How To Woo Unhappy Customers Back To Your Business

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Entrepreneurs are one of the most misunderstood people in the world.

On one hand, they provide goods and services to create a healthy flow of cash within their communities. Thanks to local business owners, people can get jobs to sustain their lifestyles. But on the other hand, they are typically seen as money-hungry entities that would do anything to make a profit – even at the expense of the customer.

Although there might be some bad apples out there, most businesses genuinely want to serve their localities. The problem is, they don’t know how to respond well to customer complaints. Their efforts seem insincere or shallow, creating friction between them and the buyer. If not remedied, this could lead to more than lost revenue.

In real life, people usually prepare a bit before going on a date. In this case, think of unhappy customers as unsatisfied first dates. On your second meeting, make sure to woo them back to your side.

No tricks, no rules: just you and your customer. Here are five suggestions to get you started.

1. Act Fast

One of the main reasons unhappy customers become irate customers is because they are being made to wait. If at all possible, act quickly when responding to complaints.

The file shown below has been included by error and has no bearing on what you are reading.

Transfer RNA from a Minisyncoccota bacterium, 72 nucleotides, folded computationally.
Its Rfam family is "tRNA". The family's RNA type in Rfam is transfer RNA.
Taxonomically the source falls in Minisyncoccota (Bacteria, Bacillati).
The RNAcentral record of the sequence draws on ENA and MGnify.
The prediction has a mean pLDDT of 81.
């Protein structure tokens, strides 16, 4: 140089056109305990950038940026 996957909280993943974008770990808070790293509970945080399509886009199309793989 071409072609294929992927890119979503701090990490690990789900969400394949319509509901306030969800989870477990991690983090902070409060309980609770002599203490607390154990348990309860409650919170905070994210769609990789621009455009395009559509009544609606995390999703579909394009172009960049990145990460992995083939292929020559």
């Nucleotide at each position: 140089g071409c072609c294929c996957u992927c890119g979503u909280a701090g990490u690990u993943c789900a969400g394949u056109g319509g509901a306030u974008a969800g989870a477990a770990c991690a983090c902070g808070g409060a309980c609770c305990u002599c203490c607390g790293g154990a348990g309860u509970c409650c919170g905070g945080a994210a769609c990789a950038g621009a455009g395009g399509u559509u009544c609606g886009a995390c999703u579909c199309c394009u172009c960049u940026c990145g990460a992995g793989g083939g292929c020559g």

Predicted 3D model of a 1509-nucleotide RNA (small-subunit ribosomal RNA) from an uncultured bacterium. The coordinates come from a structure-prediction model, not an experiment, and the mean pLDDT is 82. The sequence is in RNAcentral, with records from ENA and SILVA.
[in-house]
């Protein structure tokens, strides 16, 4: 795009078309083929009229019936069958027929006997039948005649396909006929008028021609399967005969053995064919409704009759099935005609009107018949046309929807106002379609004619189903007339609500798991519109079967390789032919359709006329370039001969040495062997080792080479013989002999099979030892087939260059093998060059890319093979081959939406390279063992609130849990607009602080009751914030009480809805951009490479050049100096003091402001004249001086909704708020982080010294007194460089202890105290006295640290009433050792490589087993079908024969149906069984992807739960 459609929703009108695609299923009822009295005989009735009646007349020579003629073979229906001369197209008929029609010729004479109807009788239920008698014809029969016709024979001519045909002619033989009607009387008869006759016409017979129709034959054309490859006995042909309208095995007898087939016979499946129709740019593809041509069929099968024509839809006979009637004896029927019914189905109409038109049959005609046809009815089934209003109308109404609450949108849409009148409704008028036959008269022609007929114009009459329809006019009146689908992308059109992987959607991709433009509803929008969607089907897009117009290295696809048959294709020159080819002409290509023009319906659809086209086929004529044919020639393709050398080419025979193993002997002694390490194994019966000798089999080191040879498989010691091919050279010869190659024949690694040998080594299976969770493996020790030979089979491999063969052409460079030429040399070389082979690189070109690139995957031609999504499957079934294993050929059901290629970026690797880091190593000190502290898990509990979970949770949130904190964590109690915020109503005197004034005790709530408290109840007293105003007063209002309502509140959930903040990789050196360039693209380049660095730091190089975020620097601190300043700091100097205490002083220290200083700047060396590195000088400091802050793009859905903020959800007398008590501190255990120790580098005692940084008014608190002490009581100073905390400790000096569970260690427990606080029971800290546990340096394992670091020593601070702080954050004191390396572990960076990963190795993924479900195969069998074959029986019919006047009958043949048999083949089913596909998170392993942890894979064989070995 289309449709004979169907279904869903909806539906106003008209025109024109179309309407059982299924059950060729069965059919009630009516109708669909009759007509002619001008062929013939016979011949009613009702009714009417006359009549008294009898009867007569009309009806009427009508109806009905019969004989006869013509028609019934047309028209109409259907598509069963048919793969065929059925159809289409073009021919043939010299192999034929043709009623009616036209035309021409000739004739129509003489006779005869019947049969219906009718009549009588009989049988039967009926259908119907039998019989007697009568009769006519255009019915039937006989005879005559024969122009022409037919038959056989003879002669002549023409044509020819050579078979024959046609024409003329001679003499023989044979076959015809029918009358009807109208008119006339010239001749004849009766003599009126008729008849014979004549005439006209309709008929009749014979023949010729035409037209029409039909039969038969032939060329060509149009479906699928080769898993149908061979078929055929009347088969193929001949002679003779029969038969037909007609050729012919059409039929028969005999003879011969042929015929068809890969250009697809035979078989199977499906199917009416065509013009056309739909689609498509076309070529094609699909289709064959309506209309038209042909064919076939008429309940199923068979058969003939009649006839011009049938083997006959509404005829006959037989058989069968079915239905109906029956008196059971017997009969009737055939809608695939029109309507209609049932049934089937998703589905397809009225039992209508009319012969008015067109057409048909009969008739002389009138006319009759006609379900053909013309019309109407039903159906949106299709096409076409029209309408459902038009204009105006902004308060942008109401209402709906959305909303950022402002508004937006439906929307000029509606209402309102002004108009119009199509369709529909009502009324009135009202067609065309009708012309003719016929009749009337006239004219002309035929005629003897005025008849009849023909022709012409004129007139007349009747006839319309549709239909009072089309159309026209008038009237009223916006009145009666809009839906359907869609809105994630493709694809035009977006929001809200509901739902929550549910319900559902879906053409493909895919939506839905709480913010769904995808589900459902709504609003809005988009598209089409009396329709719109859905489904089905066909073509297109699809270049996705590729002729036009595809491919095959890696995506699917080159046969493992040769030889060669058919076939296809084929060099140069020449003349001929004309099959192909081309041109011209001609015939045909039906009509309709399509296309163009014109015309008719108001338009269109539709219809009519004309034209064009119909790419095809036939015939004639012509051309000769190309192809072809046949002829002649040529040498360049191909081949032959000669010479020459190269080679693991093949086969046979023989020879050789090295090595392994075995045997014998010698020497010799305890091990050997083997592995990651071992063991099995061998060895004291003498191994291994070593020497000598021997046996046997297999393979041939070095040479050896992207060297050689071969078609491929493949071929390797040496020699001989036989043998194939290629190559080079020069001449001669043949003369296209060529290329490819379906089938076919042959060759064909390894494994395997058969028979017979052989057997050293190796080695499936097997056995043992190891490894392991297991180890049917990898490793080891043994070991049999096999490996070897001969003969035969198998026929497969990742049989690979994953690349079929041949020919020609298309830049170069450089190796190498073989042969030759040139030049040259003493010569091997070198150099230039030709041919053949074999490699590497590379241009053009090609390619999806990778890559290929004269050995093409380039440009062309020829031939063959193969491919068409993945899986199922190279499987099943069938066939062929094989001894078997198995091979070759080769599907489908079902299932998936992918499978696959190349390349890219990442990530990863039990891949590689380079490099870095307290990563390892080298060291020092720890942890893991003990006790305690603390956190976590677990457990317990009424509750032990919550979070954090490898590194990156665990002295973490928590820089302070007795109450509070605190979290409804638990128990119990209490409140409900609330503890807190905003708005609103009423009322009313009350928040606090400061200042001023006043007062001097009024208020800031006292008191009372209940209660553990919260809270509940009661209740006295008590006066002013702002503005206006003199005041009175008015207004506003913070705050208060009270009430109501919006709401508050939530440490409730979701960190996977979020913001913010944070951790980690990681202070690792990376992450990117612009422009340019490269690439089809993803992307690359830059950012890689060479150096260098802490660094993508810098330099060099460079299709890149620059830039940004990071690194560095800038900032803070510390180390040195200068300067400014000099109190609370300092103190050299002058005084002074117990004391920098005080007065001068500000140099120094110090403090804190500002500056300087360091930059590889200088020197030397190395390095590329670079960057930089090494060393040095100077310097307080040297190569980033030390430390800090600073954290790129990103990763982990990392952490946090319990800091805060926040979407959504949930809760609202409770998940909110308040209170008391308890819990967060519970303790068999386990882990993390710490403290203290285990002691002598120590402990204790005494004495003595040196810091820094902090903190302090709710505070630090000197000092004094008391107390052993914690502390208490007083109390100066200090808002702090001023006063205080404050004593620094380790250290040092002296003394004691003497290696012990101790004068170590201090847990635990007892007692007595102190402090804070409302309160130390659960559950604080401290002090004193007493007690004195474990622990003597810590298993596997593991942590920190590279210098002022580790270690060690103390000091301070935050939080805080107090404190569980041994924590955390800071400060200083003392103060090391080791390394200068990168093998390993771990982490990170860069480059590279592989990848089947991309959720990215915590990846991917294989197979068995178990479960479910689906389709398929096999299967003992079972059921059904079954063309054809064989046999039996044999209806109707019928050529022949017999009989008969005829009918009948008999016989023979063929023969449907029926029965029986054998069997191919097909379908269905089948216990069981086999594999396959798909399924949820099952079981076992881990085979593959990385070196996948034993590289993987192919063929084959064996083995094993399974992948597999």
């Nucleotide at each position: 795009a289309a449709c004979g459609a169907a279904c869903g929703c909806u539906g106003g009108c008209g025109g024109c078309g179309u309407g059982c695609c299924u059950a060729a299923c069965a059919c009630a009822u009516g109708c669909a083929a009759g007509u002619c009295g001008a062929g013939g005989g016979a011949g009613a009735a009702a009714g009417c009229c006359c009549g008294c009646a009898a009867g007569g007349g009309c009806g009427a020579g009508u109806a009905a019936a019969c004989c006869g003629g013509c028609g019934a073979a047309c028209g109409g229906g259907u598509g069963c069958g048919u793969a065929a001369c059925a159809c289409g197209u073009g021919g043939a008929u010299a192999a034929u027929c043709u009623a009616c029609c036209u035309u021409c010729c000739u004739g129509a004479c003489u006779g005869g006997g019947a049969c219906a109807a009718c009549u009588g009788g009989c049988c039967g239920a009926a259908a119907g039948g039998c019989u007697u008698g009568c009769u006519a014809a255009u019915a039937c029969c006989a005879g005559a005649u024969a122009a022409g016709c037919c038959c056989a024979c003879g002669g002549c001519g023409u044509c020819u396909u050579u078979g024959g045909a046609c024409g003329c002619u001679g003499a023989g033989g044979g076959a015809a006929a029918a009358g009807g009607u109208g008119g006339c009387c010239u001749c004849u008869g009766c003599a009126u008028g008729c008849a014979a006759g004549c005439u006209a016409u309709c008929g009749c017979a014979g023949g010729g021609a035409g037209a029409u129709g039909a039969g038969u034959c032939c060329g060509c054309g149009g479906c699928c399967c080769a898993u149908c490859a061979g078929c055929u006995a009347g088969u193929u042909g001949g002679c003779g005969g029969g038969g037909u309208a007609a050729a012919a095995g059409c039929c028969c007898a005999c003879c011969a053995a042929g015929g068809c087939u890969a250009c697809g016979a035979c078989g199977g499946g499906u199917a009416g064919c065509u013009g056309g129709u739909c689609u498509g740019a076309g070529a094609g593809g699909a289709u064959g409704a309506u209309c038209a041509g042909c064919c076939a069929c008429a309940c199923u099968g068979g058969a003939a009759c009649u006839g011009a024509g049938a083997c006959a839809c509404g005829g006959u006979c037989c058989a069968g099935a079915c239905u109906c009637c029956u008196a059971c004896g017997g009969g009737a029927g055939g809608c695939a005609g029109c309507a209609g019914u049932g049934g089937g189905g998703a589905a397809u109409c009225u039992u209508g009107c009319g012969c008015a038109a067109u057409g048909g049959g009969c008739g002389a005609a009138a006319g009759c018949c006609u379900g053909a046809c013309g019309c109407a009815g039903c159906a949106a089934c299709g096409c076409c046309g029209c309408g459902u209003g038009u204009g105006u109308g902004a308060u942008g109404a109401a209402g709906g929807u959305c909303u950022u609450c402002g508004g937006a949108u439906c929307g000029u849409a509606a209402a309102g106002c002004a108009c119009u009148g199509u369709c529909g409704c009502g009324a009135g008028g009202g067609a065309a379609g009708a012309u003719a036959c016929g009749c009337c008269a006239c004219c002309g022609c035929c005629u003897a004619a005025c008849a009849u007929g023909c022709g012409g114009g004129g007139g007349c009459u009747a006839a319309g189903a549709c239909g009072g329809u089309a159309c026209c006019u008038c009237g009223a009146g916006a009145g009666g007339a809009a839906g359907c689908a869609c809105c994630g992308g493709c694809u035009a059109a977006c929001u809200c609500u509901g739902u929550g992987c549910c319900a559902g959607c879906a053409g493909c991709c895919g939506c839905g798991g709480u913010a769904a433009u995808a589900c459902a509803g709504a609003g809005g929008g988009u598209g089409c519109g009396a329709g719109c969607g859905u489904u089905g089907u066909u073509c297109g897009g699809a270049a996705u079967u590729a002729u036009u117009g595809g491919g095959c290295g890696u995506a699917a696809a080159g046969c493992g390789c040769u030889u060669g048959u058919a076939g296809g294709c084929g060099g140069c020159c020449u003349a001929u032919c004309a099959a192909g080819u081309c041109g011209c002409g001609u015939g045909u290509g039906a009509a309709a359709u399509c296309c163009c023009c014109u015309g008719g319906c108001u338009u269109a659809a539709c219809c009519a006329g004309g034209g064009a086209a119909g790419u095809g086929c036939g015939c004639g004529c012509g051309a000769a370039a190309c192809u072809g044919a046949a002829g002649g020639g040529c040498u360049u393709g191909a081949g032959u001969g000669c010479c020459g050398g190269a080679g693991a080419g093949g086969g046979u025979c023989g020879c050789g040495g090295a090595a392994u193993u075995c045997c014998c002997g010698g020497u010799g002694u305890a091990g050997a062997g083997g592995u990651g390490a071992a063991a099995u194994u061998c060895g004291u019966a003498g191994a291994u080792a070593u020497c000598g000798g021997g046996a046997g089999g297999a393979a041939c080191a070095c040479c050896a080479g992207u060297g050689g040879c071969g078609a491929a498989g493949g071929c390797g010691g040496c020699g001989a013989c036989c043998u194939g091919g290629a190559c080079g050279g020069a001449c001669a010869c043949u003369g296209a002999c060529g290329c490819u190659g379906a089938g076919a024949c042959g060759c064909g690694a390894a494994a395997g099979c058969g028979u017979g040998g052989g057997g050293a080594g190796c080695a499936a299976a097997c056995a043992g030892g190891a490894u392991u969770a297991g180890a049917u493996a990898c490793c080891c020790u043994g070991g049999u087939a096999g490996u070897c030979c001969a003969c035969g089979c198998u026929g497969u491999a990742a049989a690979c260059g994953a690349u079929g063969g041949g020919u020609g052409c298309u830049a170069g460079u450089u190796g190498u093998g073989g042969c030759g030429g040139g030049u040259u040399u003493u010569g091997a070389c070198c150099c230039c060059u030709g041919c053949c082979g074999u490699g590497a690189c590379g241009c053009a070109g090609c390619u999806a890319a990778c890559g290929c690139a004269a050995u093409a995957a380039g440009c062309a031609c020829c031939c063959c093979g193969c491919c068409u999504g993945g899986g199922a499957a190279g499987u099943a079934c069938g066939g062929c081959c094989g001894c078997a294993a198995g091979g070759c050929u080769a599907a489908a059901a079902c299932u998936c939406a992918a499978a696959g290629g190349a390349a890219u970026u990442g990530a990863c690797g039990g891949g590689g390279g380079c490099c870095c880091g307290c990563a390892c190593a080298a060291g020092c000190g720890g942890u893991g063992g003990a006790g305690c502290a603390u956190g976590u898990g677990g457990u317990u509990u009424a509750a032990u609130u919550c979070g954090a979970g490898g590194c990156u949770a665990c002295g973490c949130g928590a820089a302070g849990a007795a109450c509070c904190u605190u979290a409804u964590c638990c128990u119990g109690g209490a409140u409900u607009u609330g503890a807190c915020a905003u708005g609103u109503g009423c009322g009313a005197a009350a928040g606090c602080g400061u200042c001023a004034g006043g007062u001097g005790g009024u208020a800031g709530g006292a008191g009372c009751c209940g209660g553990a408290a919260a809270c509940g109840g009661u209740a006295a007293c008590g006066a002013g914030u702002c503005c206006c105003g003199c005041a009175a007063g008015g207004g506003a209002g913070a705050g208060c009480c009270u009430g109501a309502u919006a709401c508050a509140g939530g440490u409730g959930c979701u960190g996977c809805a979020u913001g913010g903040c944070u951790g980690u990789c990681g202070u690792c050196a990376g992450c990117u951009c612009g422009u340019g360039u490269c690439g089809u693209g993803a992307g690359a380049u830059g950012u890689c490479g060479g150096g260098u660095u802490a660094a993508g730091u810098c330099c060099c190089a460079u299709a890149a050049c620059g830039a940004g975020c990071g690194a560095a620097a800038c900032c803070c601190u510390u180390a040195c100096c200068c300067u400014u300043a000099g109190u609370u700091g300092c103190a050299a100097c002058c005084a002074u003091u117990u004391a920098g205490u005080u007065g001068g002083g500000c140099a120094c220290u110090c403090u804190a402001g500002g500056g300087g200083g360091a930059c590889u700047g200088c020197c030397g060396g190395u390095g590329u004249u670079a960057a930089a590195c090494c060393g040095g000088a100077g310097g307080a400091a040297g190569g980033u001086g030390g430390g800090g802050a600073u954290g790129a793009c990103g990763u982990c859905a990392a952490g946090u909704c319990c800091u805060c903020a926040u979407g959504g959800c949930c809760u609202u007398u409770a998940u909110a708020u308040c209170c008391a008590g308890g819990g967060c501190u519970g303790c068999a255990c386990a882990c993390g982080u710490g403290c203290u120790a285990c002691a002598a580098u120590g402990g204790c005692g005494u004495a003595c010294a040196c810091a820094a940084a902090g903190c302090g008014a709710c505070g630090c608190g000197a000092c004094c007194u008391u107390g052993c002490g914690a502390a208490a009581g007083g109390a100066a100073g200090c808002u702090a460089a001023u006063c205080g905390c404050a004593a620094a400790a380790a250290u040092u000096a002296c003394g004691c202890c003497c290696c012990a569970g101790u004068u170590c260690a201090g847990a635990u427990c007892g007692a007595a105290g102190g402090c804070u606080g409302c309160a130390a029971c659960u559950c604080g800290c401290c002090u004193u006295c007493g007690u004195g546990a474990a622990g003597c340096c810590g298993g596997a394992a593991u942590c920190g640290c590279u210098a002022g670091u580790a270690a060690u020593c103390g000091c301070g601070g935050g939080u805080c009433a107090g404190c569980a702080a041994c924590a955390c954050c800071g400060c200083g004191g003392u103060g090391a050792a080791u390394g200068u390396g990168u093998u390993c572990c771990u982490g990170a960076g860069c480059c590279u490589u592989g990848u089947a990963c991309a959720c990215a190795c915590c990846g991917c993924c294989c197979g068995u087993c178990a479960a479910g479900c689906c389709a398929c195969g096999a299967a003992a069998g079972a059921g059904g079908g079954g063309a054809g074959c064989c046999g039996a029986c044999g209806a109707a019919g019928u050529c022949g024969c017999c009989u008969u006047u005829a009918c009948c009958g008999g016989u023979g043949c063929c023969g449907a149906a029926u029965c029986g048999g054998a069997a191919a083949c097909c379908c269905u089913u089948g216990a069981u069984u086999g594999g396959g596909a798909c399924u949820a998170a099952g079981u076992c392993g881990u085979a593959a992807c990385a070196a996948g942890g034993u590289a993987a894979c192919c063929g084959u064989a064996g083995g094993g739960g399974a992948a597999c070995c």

• Make sure contact details and operating hours are correct and updated on your website.
  • On your online contact form, state a reasonable time frame for answering queries (i.e. 24 hours or two business days) to set customer’s expectations.
  • Have someone ready to answer phone calls during business hours.
  • Give people your full attention once they state their dilemma.
  • Acknowledge that you understand the real problem by mirroring statements (“I understand that you’re calling about the defective product”).

 

If you are making them wait, especially if you need to put them on hold, provide a reason WHY. Treat your customers like you treat your time: with utmost respect.

2. Own Up and Apologize

Aside from “please” and “thank you”, customers love it whenever businesses say “I’m sorry” and “we’ll take care of it”.